I suppose we would all like to think of ourselves as having ‘creative’ minds, and I’m sure there are approaches and behaviours that would go a reasonable way towards helping most people get closer to that state. Recent research from the University of North Carolina however indicates that the people at the zenith of creativity might actually have a demonstrably different brain to the rest of us.
According to the paper, published in Proceedings of the National Academy of Sciences (PNAS), the researchers found distinct modes of connectivity between three key networks in the brain. The default mode network controls whether the mind wanders, as well as spontaneous thought and ingenuity. The executive control network, however, tends to engage when a person actively tries to collect and focus their thoughts. A final network is also implicated to be involved – salience, which the brain uses to determine what is the most pressing issue for us to focus on at any given time.
The researchers found distinct modes of connectivity between three key networks in the brain
Previously it has been noted that the executive control and default mode networks tend to behave antagonistically and effectively dampen each others’ responses. The revelations from this study, on the other hand, indicate that in very creative people it is possible for both of these networks to be at higher levels of activity simultaneously. This was worked out in essence by testing noted creatives such as artists and musicians to more ‘normal’ candidates in American, Austrian and Chinese groups, with the same findings between sets.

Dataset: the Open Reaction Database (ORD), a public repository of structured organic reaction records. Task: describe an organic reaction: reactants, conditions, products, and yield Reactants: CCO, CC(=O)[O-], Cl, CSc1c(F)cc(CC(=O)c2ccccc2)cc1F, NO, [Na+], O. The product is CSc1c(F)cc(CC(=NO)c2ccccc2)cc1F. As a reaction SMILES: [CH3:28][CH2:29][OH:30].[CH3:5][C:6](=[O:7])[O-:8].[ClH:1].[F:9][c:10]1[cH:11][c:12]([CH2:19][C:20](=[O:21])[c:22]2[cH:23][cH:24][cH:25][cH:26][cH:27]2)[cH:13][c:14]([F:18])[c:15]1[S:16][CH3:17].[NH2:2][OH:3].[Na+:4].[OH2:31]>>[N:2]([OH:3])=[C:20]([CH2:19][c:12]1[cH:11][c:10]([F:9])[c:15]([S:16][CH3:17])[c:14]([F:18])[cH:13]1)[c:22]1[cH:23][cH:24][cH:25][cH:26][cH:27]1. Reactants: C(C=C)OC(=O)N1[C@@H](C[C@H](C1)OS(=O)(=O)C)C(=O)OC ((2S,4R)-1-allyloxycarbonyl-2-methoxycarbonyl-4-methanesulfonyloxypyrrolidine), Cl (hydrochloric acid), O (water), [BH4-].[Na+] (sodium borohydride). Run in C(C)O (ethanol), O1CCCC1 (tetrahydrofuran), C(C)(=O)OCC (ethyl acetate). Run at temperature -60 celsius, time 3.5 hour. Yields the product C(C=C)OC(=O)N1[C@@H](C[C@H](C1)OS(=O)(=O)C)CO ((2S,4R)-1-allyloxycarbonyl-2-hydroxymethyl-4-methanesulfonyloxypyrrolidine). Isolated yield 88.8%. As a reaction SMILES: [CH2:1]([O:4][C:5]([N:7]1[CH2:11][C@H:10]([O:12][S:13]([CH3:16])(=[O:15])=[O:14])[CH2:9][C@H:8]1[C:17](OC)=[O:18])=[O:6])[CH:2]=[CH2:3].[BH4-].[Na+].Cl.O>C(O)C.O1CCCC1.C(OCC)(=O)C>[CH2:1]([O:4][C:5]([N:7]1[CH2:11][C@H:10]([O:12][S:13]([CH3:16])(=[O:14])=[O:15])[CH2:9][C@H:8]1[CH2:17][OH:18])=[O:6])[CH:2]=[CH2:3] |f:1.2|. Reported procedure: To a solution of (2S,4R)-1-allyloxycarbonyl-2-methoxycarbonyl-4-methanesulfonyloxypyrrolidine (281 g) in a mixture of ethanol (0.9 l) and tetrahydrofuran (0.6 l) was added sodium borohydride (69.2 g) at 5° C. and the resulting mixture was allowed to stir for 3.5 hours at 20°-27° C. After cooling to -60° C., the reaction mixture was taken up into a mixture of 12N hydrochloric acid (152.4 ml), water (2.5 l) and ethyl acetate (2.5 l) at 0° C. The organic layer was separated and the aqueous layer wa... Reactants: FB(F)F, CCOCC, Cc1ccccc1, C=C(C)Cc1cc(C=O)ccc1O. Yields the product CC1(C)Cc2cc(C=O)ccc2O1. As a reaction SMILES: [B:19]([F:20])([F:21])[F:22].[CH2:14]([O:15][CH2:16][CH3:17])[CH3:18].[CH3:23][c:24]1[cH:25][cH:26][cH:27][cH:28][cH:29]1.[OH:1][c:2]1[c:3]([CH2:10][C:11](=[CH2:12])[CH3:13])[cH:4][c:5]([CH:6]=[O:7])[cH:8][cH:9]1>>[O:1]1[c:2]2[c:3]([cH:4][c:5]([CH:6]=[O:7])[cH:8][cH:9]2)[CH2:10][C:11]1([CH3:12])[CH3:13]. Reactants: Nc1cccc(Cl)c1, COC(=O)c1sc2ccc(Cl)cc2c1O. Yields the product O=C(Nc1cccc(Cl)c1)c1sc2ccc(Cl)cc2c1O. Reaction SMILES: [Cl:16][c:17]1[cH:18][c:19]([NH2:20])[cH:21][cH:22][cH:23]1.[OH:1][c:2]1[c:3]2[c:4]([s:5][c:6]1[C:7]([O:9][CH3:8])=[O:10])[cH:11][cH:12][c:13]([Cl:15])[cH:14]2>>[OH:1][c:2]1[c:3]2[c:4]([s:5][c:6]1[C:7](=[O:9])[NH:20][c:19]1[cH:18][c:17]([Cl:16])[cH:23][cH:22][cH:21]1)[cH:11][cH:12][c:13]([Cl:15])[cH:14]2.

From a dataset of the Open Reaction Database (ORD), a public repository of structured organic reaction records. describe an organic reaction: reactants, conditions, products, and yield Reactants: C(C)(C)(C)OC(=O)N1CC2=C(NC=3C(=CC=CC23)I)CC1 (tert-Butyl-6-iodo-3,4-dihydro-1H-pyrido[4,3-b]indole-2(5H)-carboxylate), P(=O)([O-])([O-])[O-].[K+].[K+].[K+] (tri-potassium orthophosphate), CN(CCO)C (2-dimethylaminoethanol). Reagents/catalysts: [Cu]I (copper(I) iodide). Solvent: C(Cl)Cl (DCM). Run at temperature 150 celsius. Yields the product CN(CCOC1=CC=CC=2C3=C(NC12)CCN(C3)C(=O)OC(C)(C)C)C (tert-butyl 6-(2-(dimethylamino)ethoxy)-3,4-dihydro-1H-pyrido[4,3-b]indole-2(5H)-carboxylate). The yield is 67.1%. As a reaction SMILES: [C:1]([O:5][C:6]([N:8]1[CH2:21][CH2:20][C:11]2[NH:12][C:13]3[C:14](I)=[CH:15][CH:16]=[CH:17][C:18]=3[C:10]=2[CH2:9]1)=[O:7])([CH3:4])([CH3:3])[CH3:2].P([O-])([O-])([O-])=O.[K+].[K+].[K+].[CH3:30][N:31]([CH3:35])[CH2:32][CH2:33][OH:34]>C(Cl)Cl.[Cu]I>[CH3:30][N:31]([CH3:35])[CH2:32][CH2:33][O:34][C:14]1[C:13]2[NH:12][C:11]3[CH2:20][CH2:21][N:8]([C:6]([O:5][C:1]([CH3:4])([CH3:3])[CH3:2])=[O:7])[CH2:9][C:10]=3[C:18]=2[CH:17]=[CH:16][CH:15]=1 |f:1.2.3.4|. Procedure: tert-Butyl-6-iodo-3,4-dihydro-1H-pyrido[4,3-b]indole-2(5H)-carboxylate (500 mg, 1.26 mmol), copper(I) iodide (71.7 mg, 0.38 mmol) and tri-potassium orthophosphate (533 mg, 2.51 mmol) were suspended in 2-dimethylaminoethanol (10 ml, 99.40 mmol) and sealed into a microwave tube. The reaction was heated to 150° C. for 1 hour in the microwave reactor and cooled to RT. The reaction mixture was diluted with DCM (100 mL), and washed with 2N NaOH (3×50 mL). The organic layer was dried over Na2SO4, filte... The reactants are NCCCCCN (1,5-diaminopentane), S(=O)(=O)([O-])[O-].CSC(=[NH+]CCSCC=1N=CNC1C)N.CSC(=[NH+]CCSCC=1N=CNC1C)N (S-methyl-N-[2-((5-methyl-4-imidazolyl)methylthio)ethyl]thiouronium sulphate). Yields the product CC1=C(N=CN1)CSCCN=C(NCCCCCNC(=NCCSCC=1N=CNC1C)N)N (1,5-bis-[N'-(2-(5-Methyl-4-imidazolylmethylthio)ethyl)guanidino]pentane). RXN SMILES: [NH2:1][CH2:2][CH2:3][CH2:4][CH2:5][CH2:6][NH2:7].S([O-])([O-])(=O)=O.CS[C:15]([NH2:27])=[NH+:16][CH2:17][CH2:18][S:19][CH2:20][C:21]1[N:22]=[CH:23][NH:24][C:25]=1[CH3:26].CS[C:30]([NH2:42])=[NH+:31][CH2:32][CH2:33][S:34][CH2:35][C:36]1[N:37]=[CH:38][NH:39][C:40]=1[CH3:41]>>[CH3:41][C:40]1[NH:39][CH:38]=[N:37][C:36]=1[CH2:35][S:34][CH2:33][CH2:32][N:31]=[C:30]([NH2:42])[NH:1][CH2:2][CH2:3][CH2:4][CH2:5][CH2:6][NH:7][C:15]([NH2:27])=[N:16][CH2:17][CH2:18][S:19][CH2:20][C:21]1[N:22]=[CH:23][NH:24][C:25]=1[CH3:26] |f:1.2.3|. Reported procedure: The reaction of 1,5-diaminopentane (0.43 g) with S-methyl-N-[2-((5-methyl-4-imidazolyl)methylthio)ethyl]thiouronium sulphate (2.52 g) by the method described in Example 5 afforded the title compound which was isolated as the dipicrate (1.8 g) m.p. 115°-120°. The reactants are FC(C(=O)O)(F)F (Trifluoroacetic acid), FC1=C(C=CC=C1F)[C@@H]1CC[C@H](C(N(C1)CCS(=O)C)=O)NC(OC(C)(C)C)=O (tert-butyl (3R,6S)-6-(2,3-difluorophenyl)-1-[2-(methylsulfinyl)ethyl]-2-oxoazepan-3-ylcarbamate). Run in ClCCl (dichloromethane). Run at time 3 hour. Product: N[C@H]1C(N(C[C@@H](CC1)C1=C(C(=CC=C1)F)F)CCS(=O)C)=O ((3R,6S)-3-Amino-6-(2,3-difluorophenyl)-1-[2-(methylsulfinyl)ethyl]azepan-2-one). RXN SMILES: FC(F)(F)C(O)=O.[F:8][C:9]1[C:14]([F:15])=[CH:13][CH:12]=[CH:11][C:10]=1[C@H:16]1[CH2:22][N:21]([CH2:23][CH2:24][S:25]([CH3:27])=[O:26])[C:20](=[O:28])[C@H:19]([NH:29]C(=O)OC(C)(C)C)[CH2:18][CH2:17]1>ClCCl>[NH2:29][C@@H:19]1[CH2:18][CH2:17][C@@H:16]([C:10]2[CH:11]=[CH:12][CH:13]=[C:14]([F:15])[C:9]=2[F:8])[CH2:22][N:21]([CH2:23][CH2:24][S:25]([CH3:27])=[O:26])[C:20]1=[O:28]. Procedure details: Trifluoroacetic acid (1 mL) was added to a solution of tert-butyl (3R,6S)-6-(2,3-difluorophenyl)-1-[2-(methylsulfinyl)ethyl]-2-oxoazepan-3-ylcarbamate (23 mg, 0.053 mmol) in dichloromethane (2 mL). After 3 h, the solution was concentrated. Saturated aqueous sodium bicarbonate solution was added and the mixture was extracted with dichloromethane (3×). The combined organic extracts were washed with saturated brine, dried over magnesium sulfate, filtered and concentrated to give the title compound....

Now understandably you may be asking “so what?” – why is this of any value to anybody whatsoever? These findings are important because it may be possible to figure out how we can transfer this unity of brain networks across to other domains, such as spatial or logical reasoning. Furthermore, can this influence the way we learn to do new tasks, or indeed educate children? Crucially, the scans also indicate a certain ‘flexibility of thought’ that may allow people to solve problems in new, unconventional ways.
It may be possible to figure out how we can transfer this unity of brain networks across to other domains
One of the main study authors, Dr Roger Beaty – a fellow in Psychology at Harvard, points out that this research may finally dispel the myth that people are either left or right-brained. He says that the synchronisation between networks across both hemispheres of the brain is what’s important and could be what is allowing these people to come up with more ideas. The team was also careful to note that this study cannot comment on whether creativity is an inherent trait people are born with, or whether it is something that can be trained and enhanced over time.